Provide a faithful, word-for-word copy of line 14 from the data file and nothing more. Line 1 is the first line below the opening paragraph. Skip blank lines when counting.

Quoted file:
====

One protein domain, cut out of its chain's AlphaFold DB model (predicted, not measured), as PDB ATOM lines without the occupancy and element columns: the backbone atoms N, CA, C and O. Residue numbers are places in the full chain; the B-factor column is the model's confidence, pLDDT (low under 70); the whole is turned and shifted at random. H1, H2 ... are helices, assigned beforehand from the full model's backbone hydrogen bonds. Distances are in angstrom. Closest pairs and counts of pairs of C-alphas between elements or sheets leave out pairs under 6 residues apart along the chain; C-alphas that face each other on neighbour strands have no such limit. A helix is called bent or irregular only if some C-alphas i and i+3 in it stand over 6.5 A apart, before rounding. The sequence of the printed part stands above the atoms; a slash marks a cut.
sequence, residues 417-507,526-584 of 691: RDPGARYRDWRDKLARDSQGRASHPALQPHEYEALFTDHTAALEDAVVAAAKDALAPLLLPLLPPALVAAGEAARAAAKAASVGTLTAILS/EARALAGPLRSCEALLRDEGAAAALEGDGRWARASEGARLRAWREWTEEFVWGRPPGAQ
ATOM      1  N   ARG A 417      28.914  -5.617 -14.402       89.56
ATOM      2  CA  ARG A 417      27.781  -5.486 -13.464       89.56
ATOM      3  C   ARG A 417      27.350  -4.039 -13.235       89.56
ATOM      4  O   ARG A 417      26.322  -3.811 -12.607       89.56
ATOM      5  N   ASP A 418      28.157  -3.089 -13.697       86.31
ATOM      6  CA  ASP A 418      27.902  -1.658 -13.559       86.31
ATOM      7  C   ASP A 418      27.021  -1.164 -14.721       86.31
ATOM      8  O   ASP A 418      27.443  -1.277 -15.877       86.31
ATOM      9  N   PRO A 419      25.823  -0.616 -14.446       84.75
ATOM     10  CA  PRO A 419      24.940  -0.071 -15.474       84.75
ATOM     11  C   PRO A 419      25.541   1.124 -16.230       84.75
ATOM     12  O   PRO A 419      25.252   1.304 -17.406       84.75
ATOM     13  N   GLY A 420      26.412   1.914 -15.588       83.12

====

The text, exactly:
ATOM     13  N   GLY A 420      26.412   1.914 -15.588       83.12